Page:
The patient reports that over the past fifteen years, she has had a definite decrease in the quality of her life. She has had a decrease in her energy level which is constant, interrupted sleep patterns, with complaints of fatigue, myalgias, arthralgias, and prior to the breast implantation, a history and physical that was done by Dr. Weatherly-White reveals a completely healthy female with a negative review of systems.
In the 1980's, she reports the onset of muscle weakness, which occurred in an episodic type fashion. The muscle pains were everywhere, throughout her entire body. She also reported the onset of some numbness and tingling in her legs and feet, especially her left leg. This leg has had a problem with swelling, off and on, which is rather marked and severe. It is associated with warmth, but without modeling or color changes. She takes PRN diuretics for the problem, and the sensation of numbness and tingling often accompany the swelling.
* * * *
However, in 1987, she had an acute worsening of all of her symptoms associated with a marked change in her sense of fatigue, which was much worse. The sleep disturbance acutely exacerbated. She was having difficulties with spastic colon/irritable bowel syndrome, and marked mental status difficulties that were very alarming to her, which included loss of word finding, loss of short and long term memory, decreased ability to concentrate and very poor attention span, difficulties with her gait and balance, and consequently, depression.
During that time, she saw multiple physicians to try to get some help for these problems and it was approximately at that time when she was started on Estrogen Replacement Therapy and antidepressants. Her initial diagnosis of depression was made by Dr. Weller. At the time of presentation, she refused medication, but has had difficulties with continued depression.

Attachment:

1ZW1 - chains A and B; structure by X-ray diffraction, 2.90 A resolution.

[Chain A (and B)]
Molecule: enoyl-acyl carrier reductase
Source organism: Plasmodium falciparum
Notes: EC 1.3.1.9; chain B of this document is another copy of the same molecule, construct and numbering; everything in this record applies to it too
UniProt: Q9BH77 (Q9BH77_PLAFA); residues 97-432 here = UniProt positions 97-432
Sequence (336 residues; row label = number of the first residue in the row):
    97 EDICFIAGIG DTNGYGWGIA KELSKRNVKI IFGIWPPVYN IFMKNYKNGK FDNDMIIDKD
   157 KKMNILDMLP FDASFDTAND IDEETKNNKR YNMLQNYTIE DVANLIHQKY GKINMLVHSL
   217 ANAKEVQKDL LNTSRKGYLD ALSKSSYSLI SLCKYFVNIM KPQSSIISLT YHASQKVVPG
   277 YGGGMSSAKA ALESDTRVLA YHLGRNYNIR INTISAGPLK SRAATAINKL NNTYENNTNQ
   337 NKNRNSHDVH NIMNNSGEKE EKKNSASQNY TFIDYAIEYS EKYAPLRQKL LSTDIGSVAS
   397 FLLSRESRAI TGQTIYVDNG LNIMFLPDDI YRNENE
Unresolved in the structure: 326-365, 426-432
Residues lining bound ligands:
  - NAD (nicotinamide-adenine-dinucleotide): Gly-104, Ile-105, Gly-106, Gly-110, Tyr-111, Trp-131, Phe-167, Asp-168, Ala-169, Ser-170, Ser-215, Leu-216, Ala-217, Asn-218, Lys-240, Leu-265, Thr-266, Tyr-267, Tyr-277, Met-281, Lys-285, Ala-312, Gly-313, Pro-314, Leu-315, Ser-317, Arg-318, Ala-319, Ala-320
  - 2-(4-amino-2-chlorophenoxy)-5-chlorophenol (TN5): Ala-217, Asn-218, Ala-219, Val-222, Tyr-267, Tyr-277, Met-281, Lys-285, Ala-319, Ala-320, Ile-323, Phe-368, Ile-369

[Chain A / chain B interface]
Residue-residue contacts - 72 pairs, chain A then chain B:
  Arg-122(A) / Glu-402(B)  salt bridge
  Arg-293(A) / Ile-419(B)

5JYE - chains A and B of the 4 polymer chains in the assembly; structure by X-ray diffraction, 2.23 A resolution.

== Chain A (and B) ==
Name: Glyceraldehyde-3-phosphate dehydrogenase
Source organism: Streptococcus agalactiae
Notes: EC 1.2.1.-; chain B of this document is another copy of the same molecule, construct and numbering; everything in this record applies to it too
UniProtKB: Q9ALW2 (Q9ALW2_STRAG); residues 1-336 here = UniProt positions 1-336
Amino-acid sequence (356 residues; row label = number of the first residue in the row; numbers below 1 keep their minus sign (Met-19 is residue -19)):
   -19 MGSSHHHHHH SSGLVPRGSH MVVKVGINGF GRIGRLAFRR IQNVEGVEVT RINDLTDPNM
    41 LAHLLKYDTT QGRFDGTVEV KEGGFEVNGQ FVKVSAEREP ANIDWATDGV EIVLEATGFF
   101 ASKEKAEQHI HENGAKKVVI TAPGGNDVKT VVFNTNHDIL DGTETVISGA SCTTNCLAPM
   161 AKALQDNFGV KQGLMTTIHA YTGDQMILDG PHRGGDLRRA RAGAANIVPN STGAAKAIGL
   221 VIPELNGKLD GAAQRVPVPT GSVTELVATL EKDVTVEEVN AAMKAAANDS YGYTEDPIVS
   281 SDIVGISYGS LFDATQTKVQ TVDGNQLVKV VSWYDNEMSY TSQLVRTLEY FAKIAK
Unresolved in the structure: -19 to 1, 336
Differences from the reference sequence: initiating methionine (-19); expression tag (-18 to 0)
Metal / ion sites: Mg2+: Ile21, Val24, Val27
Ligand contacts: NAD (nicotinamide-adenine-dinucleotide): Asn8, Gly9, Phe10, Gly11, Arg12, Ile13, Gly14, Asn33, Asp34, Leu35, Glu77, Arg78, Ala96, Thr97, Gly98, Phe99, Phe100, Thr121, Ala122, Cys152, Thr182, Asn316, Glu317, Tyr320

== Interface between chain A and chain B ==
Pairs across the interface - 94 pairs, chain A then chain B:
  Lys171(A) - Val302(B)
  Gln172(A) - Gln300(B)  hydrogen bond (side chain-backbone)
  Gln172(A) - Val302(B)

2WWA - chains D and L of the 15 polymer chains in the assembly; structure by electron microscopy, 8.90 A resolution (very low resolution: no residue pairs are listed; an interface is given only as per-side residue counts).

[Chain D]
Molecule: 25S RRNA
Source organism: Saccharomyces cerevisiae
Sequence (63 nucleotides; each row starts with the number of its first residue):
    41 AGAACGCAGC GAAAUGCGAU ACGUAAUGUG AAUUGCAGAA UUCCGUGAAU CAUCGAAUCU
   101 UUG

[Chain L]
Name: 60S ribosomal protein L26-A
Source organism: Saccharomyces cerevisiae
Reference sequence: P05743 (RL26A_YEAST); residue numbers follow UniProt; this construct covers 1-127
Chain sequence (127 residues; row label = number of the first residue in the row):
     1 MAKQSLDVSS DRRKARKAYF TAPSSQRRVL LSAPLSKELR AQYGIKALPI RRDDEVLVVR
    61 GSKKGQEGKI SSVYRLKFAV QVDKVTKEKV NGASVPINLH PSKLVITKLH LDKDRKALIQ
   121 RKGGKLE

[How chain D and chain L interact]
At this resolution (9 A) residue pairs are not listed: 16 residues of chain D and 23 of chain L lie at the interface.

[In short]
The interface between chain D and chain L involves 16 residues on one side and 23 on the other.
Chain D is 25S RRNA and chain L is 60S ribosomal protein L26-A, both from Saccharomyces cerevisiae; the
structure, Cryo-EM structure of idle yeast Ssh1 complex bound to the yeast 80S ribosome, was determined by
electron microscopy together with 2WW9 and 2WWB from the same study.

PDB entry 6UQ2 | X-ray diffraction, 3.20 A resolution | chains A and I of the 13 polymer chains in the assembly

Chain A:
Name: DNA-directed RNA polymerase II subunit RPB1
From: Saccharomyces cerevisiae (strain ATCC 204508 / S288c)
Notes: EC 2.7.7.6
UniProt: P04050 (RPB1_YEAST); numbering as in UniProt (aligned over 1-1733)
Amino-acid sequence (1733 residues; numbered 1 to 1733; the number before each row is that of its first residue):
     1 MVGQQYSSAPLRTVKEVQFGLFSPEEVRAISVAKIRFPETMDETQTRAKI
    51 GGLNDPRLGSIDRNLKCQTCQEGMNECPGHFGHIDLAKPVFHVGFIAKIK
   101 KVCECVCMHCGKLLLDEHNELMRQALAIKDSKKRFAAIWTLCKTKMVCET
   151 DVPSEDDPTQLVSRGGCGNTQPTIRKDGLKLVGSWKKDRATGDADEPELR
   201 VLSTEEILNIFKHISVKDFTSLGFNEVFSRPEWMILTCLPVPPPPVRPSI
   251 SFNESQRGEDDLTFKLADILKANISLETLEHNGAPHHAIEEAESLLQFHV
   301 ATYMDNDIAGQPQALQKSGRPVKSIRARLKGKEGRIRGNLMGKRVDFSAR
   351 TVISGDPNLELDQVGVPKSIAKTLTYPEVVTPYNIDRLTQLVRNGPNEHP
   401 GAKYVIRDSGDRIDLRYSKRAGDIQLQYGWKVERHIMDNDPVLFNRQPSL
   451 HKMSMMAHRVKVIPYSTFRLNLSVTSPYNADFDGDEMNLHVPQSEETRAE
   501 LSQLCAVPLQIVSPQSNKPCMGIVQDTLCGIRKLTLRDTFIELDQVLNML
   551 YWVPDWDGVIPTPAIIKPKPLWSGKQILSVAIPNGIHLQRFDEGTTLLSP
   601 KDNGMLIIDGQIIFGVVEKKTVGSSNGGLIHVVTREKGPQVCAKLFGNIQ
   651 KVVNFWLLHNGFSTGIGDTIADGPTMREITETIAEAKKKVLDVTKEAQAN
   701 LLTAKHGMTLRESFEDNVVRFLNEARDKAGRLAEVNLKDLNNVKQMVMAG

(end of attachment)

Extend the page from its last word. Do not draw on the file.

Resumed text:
* * * *
Telangiectasia [a vascular lesion formed by dilation of a group of small blood vessels, the basis for a variety of angiomas (a tumor made up of blood vessels or lymph vessels)], Raynaud's Syndrome [intermittent attacks of severe pallor of the fingers or toes and sometimes of the ears and nose, brought on characteristically by cold and sometimes emotion], and history of intermittent dysphagia [difficulty in swallowing]. Her skin changes are very consistent with scleroderma [chronic hardening and shrinking of the connective tissues of any part of the body] with early crest syndrome. Her ANA and scleroderma testing were negative, and consequently she falls into the scleroderma-like disease category. She has multiple complaints of arthralgias [pain in a joint], myalgias [pain in a muscle or muscles], fatigue, weakness, depression, and a scleroderma like syndrome. Her disability is currently approximately 50% and this is only possible because she has the luxury of owning her own business. If she were working for someone else, she would be currently totally disabled. I expect that as her disease progresses, she will be very soon totally disabled.